Knox County Mayor Glenn Jacobs: ‘The Family Is the Building Block to Our Society’

Knox County Mayor Glenn Jacobs: ‘The Family Is the Building Block to Our Society’

Live from Music Row, Friday morning on The Tennessee Star Report with Michael Patrick Leahy – broadcast on Nashville’s Talk Radio 98.3 and 1510 WLAC weekdays from 5:00 a.m. to 8:00 a.m. – guest host Gulbransen welcomed Tennessee’s favorite mayor, Glenn Jacobs of Knox County to the newsmaker line to discuss his governing style.

Gulbransen: On our newsmaker line, Tennessee’s favorite mayor, my friend, Knox County Mayor Glenn Jacobs. How are you this morning?

Jacobs: Good morning, Aaron. How are you?

Gulbransen: I’m doing well. So I think this is probably a little insight that people don’t get to get to have often. As the audience knows, I get to work at the General Assembly and I’m there every day. You were just there this week doing the business of Knox County. Touch on that and what that kind of looks like.

Jacobs: Yes sir. It was county down the hill where the Tennessee County Services Association which represents the interest of counties across the state. We all gather and have a meeting and talk about issues facing our counties and then go over and in many cases talk with the General Assembly.

A couple of things that we’re working on that are really internal to the workings of the government, of how sales tax administration is done and that fee, as well as a single item of sales tax and the splits.

There’s a cap on that as far as the local amount which is a little different than how sales tax is run and everything else. But those are more internal to the workings of local and state governments.

Gulbransen: As everyone probably realizes at some point in their lives without thinking about it a lot of what you see often in your daily life is what happens in local government.

So it’s important to have a good working relationship as a county mayor with the General Assembly. I know you have a very good one. You’ve been mayor for several years now. What was it like the first time you went to the General Assembly?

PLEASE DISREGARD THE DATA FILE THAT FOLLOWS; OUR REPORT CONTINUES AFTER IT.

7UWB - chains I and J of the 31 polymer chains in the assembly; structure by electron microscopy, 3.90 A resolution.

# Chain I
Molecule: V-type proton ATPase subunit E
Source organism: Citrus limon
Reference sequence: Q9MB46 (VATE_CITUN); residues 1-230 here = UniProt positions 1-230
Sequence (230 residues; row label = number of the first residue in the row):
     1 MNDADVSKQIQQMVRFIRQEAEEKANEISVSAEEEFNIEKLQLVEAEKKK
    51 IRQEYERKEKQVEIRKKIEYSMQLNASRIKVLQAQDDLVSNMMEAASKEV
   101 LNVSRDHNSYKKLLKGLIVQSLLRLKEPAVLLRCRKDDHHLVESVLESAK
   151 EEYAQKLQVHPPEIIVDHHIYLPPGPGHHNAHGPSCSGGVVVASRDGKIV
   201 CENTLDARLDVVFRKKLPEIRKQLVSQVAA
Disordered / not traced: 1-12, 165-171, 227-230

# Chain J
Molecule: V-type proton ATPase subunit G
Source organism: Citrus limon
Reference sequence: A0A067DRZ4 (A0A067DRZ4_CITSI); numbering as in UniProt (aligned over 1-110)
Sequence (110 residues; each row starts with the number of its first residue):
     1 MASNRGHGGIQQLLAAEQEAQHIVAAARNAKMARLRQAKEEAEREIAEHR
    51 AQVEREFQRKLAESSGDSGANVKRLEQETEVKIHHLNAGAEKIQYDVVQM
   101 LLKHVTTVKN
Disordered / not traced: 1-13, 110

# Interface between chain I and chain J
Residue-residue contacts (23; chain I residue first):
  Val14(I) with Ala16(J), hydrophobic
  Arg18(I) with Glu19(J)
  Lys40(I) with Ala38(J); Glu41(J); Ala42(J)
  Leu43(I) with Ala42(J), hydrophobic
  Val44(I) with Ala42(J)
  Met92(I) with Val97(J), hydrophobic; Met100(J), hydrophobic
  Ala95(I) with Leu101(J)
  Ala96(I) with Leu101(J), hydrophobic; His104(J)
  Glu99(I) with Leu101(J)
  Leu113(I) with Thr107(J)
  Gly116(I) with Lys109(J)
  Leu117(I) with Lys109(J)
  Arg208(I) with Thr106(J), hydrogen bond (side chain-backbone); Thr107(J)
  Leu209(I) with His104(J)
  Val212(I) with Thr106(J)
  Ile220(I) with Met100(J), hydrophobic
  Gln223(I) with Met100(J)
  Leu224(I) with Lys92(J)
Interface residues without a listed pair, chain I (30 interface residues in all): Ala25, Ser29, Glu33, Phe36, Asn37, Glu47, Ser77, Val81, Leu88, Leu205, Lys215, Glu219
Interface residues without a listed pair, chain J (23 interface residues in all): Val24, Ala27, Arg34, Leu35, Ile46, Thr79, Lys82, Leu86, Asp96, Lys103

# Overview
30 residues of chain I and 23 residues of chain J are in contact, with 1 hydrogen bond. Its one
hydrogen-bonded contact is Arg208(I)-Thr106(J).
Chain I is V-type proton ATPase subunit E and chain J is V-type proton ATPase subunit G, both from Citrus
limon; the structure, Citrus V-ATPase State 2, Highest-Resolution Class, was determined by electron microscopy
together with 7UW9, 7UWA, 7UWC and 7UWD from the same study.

Jacobs: (Chuckles) The, the first time, of course, it’s really cool and you get struck a little bit because there are just so many things happening and you’re getting used to it. It’s a little different now cause I’m used to going over and talking with people and all that sort of thing. For a wrestler now it’s a little different.

I remember the first time that I wrestled here in Knoxville, the Civic Coliseum, and you know, I was like, golly, this is like the biggest place I’ve ever been in. And of course, it sees about 7,000 people and we’ve been to much bigger places now. But I always remember that as the biggest. It’s probably the same there. The first time you go it’s like, oh, that’s so cool. And nothing compares to it after that.

Gulbransen: No, this is very true. Although I will give the audience a little tidbit. I’ve worked in several different state Houses and when you get to the office building they all start looking the same after a while. The turns in the elevators and that sort of thing.

Of course, the governor did sign two bits of legislation and of course, made a lot of national news. Leader Johnson was the sponsor of SB 1 and SB 3. He was the common denominator. Leader Lamberth and Representative Todd were sponsors in the House respectively on the two bills. Can you talk about the importance of SB 1 and SB 3?

Jacobs: Sure. One bill prohibits genital mutilation of minors in the state of Tennessee. Sex change operations are what we’re talking about here. The other outlaws all-age drag shows in public and defines what a burlesque show is and includes some of the things that we’ve seen around the country.

You know, we’re in the middle of a really, of a counter-revolution to the American Revolution. We are in the middle of a cultural Marxist revolution with the people on the far left, not everybody. Cause I don’t think everybody realizes what’s really going on. They want to destroy the country and destroy its institutions.